Bureaus like Equifax and Experian, which also have personal credit reports, and Dun & Bradstreet, which specifically has business credit scores, can produce reports for you. Business credit scores are typically on a scale from 1-100, with 100 being the highest, but this varies from bureau to bureau.
In many ways, these two scores are very similar: they tell lenders if you are likely to repay your debts. This can influence their decision to extend you credit, if at all, and at what terms.
Aside from how they are determined, there are also many ways these two scores differ. Here are some key differences between the scores:
- Corrections: More protections exist for consumers on personal credit reports. An issuer must legally respond to any challenged information on your personal report, but this is not true for business credit reports. This means you have to stay on top of your business credit report and monitor it regularly for issues.
- Transfers: Your personal credit report remains with you for life. On the other hand, business credit reports stay with the business. For example, if you sell your business, that report moves to the new owner.
- Capacity: Businesses have a higher credit capacity. A business can get a loan for millions of dollars, repaid over many years. However, personal loans usually max out at about $30,000 or so.
The Bottom Line
As a small business owner, your business credit score is a vital number to manage, maintain, and improve – much as you do for your personal credit. You might have different priorities for both scores. Still, the end goal is the same: to present yourself as a trustworthy, professional, and valuable person. To that end, it’s essential that you have a way to easily and quickly check your score to make sure there are no significant changes or understand if it needs some work.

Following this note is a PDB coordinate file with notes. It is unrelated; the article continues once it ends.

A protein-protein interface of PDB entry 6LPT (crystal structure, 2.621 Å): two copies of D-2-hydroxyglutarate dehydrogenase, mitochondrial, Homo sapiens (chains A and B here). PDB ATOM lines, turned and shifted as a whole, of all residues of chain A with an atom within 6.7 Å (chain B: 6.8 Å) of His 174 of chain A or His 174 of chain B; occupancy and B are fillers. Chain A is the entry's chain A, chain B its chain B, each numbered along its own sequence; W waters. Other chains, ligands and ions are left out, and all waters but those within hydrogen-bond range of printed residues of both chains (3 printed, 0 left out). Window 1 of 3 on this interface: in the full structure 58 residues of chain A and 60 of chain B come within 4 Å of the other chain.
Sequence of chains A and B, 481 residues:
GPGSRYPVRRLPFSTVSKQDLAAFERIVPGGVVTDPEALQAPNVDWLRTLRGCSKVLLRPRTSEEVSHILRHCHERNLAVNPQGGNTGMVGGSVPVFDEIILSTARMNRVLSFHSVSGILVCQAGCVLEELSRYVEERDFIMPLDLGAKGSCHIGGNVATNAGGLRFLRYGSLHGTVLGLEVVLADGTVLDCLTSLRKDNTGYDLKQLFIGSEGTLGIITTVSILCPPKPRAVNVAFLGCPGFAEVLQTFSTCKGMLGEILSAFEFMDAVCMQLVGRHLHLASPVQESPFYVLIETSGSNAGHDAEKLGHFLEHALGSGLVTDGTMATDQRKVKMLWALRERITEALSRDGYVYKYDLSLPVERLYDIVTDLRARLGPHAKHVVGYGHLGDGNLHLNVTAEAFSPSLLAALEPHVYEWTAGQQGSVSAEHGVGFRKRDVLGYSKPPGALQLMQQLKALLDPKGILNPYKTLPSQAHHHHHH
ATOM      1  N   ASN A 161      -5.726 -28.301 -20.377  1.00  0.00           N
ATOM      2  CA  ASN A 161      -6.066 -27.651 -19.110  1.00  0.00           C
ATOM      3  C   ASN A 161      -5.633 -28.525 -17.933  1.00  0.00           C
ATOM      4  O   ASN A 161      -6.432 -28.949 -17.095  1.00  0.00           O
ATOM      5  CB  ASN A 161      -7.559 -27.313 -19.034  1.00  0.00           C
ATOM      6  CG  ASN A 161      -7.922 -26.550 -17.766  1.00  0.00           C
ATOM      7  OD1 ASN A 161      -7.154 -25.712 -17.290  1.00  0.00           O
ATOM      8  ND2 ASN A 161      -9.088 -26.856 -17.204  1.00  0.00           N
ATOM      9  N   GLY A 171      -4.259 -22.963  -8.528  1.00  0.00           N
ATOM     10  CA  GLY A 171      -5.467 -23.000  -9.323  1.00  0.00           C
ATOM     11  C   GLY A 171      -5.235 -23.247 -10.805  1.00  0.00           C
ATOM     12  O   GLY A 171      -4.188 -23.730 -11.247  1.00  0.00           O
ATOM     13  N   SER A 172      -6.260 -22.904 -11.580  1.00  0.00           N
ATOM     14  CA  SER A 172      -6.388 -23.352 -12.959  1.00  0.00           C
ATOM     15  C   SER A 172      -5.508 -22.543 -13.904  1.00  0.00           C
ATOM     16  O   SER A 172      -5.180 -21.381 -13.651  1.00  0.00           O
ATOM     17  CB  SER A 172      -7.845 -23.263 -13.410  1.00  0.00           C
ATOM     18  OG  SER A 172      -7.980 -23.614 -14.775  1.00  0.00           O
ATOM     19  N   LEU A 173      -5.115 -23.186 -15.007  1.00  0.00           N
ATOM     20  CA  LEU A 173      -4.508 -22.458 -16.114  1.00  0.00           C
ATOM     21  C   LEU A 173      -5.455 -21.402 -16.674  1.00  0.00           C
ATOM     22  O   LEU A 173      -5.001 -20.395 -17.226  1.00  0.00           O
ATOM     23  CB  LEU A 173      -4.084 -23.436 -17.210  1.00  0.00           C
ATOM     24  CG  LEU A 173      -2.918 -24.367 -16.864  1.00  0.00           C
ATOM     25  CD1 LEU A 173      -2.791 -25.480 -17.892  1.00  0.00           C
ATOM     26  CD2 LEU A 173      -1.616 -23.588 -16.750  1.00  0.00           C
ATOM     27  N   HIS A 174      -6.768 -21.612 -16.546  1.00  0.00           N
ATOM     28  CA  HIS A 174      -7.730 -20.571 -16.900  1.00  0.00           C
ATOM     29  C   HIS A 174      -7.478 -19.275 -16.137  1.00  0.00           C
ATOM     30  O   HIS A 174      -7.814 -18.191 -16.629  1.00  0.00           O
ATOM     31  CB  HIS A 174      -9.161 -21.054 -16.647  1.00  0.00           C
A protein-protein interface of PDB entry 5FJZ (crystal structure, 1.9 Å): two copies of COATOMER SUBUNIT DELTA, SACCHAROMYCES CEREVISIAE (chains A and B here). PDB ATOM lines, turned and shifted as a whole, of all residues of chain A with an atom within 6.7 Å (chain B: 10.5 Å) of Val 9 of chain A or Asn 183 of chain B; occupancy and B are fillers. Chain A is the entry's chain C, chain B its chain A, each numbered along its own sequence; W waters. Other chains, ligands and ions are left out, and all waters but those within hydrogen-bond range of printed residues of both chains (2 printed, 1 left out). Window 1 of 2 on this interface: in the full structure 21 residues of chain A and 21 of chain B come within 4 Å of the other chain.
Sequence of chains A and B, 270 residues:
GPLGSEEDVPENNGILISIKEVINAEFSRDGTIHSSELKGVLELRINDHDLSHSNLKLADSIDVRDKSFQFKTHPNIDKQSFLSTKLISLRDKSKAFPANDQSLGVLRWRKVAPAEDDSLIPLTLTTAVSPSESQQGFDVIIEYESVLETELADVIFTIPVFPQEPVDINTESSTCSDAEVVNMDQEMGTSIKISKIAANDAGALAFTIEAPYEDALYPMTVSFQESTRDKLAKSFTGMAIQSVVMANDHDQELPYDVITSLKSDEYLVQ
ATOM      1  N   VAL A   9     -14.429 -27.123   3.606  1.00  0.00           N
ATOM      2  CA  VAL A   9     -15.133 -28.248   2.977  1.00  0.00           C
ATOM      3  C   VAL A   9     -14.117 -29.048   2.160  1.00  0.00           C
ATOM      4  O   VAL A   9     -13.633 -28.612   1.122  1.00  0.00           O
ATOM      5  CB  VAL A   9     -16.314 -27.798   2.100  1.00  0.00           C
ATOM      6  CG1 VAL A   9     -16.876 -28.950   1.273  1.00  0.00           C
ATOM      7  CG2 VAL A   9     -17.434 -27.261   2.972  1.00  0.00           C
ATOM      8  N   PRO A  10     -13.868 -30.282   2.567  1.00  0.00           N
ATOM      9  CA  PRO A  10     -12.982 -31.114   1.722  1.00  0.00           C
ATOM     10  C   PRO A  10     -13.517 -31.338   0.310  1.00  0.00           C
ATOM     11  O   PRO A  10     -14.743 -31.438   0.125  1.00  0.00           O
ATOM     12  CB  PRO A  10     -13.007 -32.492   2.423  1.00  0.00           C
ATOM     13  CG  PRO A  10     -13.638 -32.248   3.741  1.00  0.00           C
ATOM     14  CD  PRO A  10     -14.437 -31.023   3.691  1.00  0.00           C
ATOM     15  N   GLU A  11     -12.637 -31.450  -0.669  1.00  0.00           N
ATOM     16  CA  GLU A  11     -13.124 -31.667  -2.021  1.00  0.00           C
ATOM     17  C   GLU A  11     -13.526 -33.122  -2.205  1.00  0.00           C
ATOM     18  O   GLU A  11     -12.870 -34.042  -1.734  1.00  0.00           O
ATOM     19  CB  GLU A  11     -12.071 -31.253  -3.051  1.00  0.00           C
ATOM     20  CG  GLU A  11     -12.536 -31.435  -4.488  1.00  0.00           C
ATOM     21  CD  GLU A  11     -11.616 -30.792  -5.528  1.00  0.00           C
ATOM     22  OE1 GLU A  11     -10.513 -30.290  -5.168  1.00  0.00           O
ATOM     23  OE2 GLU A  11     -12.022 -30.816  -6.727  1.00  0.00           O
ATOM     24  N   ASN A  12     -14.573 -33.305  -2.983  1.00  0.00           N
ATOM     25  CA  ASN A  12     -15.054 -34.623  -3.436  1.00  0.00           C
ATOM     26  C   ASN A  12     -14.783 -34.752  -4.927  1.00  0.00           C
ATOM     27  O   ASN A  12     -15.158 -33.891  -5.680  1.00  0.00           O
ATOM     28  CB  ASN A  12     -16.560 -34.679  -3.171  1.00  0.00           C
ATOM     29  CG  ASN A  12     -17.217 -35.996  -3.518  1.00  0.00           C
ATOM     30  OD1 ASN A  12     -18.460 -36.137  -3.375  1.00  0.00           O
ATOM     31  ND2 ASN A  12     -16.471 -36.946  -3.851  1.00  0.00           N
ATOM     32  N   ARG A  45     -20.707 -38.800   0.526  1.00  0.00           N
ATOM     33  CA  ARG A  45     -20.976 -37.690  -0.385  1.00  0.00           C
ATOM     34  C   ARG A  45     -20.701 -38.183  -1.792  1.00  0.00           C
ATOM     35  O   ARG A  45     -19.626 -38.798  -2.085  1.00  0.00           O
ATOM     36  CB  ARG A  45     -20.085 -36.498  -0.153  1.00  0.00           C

Markaaz is currently building a Dashboard, which you can use to access cash flow insights, view invoice statements, discover your website and customer analytics, and get your business credit score. It also seamlessly integrates into our directory of over 100 million pre-verified businesses and the payment solution we are building to support small business growth. With the Dashboard, you’ll be able to keep track of your score and understand what’s needed to improve it.
Sign up on Markaaz today and join a community built to help you manage your business.
Casey Pontrelli, Content Manager
About the author: Casey Pontrelli is a multi-talented professional with a background in content creation, branding, and social media marketing. Whether writing for a newspaper, eCommerce website, B2B startup, or a marketing agency, she has taken her strong background in journalism and turned her focus to SEO and content marketing. She’s written about everything from boutiques to cars to online lending, but she’s especially passionate about supporting small businesses and giving them equal access to opportunity, which is why she’s a proud member of the Markaaz family. When she’s not writing up a storm or creating eye-catching social media graphics, Casey enjoys hanging out with her two cats, Eddy and Larry, going on long bike rides, and, predictably, reading.